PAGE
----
The development of a complex hardware/software system that challenges the prevailing state of the art in data throughput, signal processing, parallel distributed processing and networked sensor architecture is always the work of many individuals and organizations. The U. S. National Institute of Standards and Technology Information Technology Laboratory worked extensively with the Rutgers CAIP Center in the early years of the project to develop the first and second generation microphone arrays. More recently we have worked with many excellent investigators and software engineers of the EU Computer Human in the Loop (CHIL) project, of the OHSI multimodal research laboratory, and IBM Research, and several others. With apologies to anyone we have inadvertently left out, individuals who have made significant contributions over the years have included:
- Dr. Martin Herman, Chief of Information Access Division - Supported the project in his Division and provided much useful input on the overall Smart Space testbed architecture over a period of years.
- Mr. Vince Stanford, NIST Smart Space Project Manager - Managed the data flow and array projects for the Mk-I, Mk-II, and Mk-III array generations. He also provided conceptual guidance on the data flow system architecture based on his work in this area in the 1980s. He fabricated the Mk-I generation prototypes, and developed test software, beamforming algorithms including linearly constrained LMS adaptive systems, and developed prototypes of user sensitive, interfaces using speech acquired via microphone arrays. Debugged hardware and software performance issues, and brought teams together to solve the numerous technical issues.
- Dr. James Flanagan, Director of the Rutgers CAIP Center - Dr. Jim graciously provided generous conceptual guidance and made his existing prototype arrays available to us for analysis. He also opened his laboratories and staff to us while we learned about the technology.
- Dr. Gary Elko - Developer of the original prototypes that Dr. Flanagan kindly provided. Recently has offered technical inputs and professional judgment of ideas.
- Mr. Joe French - Lab technical leader who tirelessly provided lengthy and detailed analyses of the hardware fabrication techniques, and used in previous the Mk-I, and Mk-II generations of hardware.
- Ms. Christelle Martin - Developed array design software in Mathematica that provides frequency wave number plots that supported the design process. Also developed IDEF0 design documentation for the initial Smart Space deployment of the Mk-II arrays.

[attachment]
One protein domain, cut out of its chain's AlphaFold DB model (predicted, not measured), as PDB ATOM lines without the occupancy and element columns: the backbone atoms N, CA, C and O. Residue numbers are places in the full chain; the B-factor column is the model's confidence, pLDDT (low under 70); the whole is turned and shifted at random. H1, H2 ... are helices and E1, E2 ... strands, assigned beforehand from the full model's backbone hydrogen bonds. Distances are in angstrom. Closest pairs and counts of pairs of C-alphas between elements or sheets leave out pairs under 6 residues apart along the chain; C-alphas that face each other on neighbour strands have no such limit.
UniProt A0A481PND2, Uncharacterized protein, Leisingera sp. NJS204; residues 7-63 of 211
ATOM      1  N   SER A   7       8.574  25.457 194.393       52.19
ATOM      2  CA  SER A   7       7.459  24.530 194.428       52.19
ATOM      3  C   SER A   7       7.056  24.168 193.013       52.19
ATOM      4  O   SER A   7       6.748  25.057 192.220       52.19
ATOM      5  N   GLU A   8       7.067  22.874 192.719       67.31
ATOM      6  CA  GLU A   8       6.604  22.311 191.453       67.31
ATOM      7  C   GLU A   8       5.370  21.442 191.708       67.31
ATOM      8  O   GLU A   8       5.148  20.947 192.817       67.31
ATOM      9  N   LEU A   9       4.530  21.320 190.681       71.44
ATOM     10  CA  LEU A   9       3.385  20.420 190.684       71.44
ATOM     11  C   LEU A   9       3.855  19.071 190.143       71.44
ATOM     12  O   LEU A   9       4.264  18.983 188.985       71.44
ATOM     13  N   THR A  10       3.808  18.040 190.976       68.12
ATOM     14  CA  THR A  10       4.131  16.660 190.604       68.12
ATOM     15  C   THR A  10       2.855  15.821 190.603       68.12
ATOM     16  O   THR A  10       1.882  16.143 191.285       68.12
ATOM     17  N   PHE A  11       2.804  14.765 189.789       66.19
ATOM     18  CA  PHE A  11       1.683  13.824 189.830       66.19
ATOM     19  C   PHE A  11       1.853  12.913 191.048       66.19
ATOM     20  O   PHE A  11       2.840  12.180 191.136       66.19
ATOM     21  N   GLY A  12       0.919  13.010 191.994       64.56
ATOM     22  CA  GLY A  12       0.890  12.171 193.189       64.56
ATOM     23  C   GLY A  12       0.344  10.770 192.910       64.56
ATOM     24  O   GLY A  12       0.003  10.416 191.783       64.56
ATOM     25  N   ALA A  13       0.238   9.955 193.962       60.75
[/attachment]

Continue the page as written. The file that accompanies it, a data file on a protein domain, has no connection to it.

- Mr. Fabrice Mougin - Developed the microphone amplification circuits and test suites for the Mk-II generation array and built the initial Mk-II prototypes and brought them to full functionality.
- Mr. Olivier Galibert - Developed Linux driver software for the Mk-II generation data acquisition and source bearing estimation software. He developed the basic data flow architecture used to run all of the DSP pipelines and the array data acquisition system. He also provided detailed consultations on the systems and networking aspects of the Mk-III generation hardware and software.
- Mr. Cedrick Rochet - Worked tirelessly to define and design the Mk-III generation to correct many of the difficulties of the Mk-II generation. He did board layouts, physical prototypes, VHDL programming, produced many test and evaluation software components, developed a reference specification and supervised the initial production runs by board fabrication houses. He wrote significant documentation and and supported numerous deployments at other laboratories. He also fabricated multiple copies of the Mk-II generation for early data collection experiments.
- Dr. Maurizio Omologo - Maurizio and his colleagues have developed noise reduction techniques to significantly improve the SNR of the Mk-III generation arrays and graciously offered them for the Mod 1 version of the Mk-III reference design.
- Roger Xu - He and his team at Intelligent Automation Incorporated who conducted analyses of phase and noise issues from power supplies that verified and extended results discovered by Omologo et al. His group also showed feasibility of the user sensitive interface by performing speaker identification and speech recognition using the Mk-III array and data flow system.
- Dr. John McDonough - He and his group deployed and improved the NIST data flow, and developed methods to study its usefulness in source location, and for speech recognition at a distance. His team also developed Python bindings and debugged the data flow system that operates the Mk-III array.